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" Yet all these were, when no man did them know; Yet have from wisest ages hidden beene: And later times things more unknowne shall show. Why then should witlesse man so much misweene That nothing is, but that which he hath scene? "
Microcosm. General index - Page 184
by Lionel Thomas Berguer - 1823
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The Microcosm: A Periodical Work, Volume 2

John Smith, George Canning, Robert Percy Smith, John Hookham Frere - 1809
...man did them know; Yet hane from wisest ages hidden beene : And later times things more unknown shull show. Why thed should witless man so much misweene That nothing, is, but that which he hath secnef What if within the moons faire shining sphere? What if in every other star unscene Of other...
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The Works of the English Poets, from Chaucer to Cowper: Including ..., Volume 3

Alexander Chalmers - English poetry - 1810
...wisest ages hidden beene; And later times (hinges more unknownc shall show. Why then should nitlosse man so much misweene, That nothing is, but that which he hath seene? What, if within the Moones fayre shining spheare, What, if in every other starre unseene Of...
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The British Poets: Including Translations ...

British poets - Classical poetry - 1822
...wisest ages hidden beene ; And later times thinges more unknowne shall show. Why then should witlesse man so much misweene, That nothing is, but that which he hath seene ? What, if within the moones fayre shining spheare, What, if in every other starre unseene Of...
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The microcosm [ed. by G. Canning and others]. [Another]

George Canning - 1825
...; Yet haue from wisest ages hidden beene : And later times things more unknown shall show. Why then should witless man so much misweene That nothing is but that which he hath seene ? What if, within the moon's faire shining sphere, What if, in every other star unseene, Of other...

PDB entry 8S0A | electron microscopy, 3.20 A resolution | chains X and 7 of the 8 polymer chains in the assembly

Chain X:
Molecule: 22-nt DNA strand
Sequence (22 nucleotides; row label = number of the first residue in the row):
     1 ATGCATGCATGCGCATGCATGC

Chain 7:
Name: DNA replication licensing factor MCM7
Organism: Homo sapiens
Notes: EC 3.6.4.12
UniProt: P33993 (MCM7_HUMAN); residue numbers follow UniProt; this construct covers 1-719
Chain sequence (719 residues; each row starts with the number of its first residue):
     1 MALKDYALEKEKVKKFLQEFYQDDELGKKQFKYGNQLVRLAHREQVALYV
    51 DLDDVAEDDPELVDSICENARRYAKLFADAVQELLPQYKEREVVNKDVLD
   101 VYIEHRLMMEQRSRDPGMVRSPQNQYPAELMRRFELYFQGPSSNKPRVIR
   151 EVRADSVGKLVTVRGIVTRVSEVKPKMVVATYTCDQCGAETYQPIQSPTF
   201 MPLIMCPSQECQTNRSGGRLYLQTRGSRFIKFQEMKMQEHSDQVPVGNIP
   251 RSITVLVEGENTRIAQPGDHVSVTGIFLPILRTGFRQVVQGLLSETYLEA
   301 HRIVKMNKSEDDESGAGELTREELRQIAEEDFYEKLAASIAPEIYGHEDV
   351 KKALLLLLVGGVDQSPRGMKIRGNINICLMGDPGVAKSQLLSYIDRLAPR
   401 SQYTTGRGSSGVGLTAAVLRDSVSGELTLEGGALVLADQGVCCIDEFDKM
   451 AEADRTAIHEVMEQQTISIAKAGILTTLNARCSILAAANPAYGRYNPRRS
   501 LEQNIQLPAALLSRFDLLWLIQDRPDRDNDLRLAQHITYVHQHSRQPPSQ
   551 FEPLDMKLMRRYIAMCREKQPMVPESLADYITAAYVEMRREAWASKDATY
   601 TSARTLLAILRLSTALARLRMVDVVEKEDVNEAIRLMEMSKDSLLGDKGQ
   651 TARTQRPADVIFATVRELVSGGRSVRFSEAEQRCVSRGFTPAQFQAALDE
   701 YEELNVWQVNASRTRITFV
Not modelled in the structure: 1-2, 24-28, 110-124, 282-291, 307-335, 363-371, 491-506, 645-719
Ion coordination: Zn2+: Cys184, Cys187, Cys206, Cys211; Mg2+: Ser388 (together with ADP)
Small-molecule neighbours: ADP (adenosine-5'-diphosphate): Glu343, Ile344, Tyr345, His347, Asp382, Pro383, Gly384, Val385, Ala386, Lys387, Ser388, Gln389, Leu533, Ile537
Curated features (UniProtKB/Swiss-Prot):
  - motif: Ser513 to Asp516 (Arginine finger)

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The London Magazine, Volume 6

1826
...disbelieve whatever he, in the plenitude of his pen, thinks fit to advance : — Why then should witlesse man so much misweene, That nothing is, but that which he hath eeeue ? Che'l volgo iciocco non gli vuol dar fede, So non le vede, e tocca chiare e piane. Having thus...
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The Poetical Works of Edmund Spenser, Volume 1

Edmund Spenser - English poetry - 1839
...And later times thinges more unknowne shall show. Why then should witlesse man so much misweene, i That nothing is, but that which he hath scene ? What, if within the moones fayre shining spheare, What, if in every other starre unseene Of other worldes he happily should...
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The Faerie Queene

Edmund Spenser - English poetry - 1843 - 820 pages
...wisest ages hidden beene ; And later times thinges more unknowne shall show Why then should witlesse man so much misweene, That nothing is, but that which he hath seene ? What, if within the moones fayre shining spheare, What, if in every other starre unseene Of...
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The Works of Edmund Spenser: With a Selection of Notes from Various ...

Edmund Spenser, Henry John Todd - 1850 - 562 pages
...; [show. And later times thinges more unknowne shall Why then should witlesse man so much miswecne, her displeasure's utmost proofe : And evermore, moones fayre shining spheare, What, if in every other starre unseene Of other worldes he happily should...
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Recreations in Geology

Rosina Maria Zornlin - Geology - 1852 - 396 pages
...from wisest ages hidden been; And later times things more unknown shall show. Why then should witlesse man so much misweene, That nothing is but that which he hath seene ? SPENCER. Pliocene Period is so named, because the proportion of recent species of shells found...
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Memoirs of the Mother and Wife of Washington

Margaret Cockburn Conkling - 1854 - 233 pages
...gay; Yet something loflier still than fear, Kept men's familiar looks away 1 SCH7L&KX. Why then shonld witless man so much misweene That nothing is but that which he hath seen. SrxNsiB* THE unexpected arrival of WASHINGTON and his Suite, created the most enthusiastic delight...
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